The Irish prime minister, Leo Varadkar, who is openly gay, brought his partner to a meeting on Thursday with the US vice-president, Mike Pence, a conservative Christian once dubbed “the face of anti-LGBTQ hate in America”.
Varadkar, who is in Washington this week to reaffirm the longstanding shared history between the two countries, brought his partner, Matt Barrett, to a St Patrick’s Day breakfast at the vice-presidential residence at the Naval Observatory.
Varadkar tweeted that he and Matt had received a “warm reception” at Pence’s home, but in pointed remarks to Pence and gathered media, he also called out various forms of discrimination.
Donald Trump’s nominee to lead the Department of Justice’s Office of Violence Against Women is a former prosecutor and rightwing culture warrior who notably believes that women who are armed with guns are less likely to be raped. Surely this will all end well.
While the nomination of Shannon Lee Goessling was announced in June and a hearing date has not yet been set, anti-violence organizations are mobilizing to play defense. Part of that has included publicizing her record on violence against women and related issues that would come under her purview in the office. Goessling does not have a long career working on issues of violence against women; even as the White House highlights Goessling’s time as the “head [of] the Crimes Against Women and Children Unit in Georgia’s largest county,” her own LinkedIn profile states that she was only in that position for nine months.
These numbers point to a reality that has been clear for a long time: that putting immigrants in detention creates conditions that are ripe for abuse and exploitation. The HHS numbers echo a ProPublica report from July 2018 that found hundreds of incidents of abuse at ORR-run shelters housing immigrant children, from sexual abuse to other violent incidents. In 2017, one worker at a Southwest Key detention center in Mesa, Arizona was charged with sexually abusing at least eight immigrant boys under his care, and last year, another worker at a Phoenix shelter run by Southwest Key was arrested after he was alleged to have molested a 14-year-old girl. As Lisa Fortuna, the director of child and adolescent psychiatry at Boston Medical Center, told ProPublica at the time of the ORR shelter system report: “If you’re a predator, it’s a gold mine.”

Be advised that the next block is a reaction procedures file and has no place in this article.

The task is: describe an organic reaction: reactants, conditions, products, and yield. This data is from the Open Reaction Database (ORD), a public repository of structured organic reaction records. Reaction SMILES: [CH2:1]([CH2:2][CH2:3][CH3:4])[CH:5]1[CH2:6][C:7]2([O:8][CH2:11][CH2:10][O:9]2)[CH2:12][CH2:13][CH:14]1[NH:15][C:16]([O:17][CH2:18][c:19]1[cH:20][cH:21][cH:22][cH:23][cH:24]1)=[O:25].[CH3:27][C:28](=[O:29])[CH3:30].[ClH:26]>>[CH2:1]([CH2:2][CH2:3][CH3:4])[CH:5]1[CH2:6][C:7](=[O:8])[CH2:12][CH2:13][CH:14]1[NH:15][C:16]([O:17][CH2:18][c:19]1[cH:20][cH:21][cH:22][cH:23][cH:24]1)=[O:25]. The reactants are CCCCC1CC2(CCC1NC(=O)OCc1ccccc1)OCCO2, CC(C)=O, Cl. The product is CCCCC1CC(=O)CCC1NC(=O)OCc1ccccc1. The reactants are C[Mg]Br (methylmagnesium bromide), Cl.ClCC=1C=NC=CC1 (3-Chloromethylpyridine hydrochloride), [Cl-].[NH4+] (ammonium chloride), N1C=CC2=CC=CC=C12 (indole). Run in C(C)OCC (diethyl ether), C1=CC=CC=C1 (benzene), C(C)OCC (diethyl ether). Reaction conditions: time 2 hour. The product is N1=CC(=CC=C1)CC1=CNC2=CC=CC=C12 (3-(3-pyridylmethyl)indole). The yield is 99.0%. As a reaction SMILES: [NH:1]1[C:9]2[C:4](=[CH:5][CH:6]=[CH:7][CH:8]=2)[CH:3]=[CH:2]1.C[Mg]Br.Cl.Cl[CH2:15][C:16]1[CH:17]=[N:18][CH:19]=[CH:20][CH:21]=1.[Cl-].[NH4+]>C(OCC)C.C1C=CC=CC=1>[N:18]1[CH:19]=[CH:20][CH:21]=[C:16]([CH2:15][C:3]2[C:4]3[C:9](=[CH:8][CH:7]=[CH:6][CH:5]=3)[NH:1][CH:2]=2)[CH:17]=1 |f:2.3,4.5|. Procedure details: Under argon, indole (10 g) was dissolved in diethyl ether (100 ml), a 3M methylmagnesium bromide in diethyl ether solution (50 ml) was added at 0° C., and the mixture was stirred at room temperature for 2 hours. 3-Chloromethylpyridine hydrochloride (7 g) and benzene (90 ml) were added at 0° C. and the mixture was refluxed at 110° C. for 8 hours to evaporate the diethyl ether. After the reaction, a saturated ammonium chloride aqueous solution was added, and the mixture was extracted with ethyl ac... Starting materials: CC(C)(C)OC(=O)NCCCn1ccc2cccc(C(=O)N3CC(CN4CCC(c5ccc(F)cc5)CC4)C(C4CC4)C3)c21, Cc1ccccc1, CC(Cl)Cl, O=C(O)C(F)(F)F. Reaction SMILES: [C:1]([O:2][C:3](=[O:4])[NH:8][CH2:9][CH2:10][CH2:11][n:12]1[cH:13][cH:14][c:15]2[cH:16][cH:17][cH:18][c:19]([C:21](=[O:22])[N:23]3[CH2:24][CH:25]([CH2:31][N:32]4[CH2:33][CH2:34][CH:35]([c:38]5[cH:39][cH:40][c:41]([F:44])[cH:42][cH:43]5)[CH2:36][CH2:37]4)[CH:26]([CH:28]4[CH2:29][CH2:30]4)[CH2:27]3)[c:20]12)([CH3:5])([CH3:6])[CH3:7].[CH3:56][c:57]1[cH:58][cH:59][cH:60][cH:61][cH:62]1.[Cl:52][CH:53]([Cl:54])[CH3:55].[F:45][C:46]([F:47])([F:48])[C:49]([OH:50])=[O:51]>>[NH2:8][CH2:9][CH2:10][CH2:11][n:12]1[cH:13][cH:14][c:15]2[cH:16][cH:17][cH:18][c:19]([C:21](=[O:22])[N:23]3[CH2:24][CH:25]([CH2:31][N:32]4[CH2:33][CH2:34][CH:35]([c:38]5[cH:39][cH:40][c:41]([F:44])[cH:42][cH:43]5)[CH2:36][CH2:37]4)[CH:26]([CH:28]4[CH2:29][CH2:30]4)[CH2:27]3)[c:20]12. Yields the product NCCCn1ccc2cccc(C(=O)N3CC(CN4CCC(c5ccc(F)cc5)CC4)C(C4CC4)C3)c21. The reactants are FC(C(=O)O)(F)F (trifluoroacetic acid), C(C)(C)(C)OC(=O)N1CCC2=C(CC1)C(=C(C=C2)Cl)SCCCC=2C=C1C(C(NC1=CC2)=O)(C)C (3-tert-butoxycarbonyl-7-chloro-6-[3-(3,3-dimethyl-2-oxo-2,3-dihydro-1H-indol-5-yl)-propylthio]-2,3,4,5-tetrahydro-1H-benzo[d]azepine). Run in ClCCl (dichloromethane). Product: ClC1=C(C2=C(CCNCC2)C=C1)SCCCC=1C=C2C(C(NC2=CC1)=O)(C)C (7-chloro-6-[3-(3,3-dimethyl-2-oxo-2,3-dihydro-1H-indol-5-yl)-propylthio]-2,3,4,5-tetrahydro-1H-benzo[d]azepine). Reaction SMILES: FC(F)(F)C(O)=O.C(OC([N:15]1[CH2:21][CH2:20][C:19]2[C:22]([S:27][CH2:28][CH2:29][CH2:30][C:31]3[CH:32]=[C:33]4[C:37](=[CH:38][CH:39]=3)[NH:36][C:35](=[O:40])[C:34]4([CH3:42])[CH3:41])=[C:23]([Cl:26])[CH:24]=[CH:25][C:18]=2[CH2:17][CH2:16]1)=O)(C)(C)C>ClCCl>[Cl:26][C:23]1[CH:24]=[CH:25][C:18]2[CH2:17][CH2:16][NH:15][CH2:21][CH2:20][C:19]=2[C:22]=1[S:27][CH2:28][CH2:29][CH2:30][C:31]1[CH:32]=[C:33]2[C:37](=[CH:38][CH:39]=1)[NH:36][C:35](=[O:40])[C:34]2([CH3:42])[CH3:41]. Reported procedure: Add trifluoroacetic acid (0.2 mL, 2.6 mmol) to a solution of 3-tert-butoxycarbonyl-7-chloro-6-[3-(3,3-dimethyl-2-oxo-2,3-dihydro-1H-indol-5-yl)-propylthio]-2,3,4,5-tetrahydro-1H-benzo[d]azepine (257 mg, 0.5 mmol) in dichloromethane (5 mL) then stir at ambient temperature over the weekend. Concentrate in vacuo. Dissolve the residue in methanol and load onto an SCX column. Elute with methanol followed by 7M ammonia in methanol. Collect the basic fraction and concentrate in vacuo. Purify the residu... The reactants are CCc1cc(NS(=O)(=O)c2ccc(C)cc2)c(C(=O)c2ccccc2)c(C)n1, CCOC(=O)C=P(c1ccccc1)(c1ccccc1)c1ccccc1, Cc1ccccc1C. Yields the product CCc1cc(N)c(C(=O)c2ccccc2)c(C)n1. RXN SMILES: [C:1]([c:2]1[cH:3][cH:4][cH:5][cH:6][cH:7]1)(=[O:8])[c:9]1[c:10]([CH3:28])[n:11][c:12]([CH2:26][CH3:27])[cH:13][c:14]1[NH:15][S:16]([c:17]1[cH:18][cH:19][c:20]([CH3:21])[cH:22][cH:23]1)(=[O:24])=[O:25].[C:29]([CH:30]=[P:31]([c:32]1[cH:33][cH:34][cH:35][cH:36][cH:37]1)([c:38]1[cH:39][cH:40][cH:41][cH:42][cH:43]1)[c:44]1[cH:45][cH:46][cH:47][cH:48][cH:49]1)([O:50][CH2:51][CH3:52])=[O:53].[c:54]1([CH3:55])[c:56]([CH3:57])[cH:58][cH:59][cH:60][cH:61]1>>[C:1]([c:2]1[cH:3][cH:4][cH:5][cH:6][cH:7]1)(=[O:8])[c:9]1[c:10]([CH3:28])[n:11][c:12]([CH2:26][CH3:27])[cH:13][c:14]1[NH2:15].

Sexual violence has “become an inescapable part of the collective migrant journey” for women who cross the border—and it doesn’t end once they enter the United States, as a new report from the New York Times makes painfully clear. From smugglers who exploit women making the journey north to Customs and Border Protection agents and Border Patrol officers who then use their authority to abuse women in their custody, the threat of violence can be ever present.
The current dangers associated with the journey are largely a product of U.S. border policy, which has forced people to rely even more on human smugglers and take increasingly dangerous routes to the United States. As a team of researchers wrote in 2016, “As migrants were diverted away from relatively safe and well-trod pathways in urban areas into more remote, isolated, and environmentally hostile sectors of the border, crossings grew increasingly difficult and hazardous and the share relying on the services of a paid guide, which had always been high, steadily rose.” Our border policy, specifically the Clinton-era policy of “prevention through deterrence,” said No More Deaths’s Justine Orlovksy-Schnitzler in an earlier interview with Jezebel, is “functioning exactly as intended.” She added, “The Trump administration has emboldened both government and non-governmental actors against migrants, which often creates deadly outcomes.”
In 2017, two NYPD detectives admitted to having sex with a teen in their custody. The detectives were charged with rape and kidnapping, but on Wednesday, Brooklyn prosecutors dismissed those charges.
According to the New York Daily News, former cops Richard Hall and Eddie Martins now face bribery and official misconduct charges for the September 2017 incident, in which they admitted to having sex with a teen identified as Anna Chambers after arresting her on a minor drug charge in Brooklyn.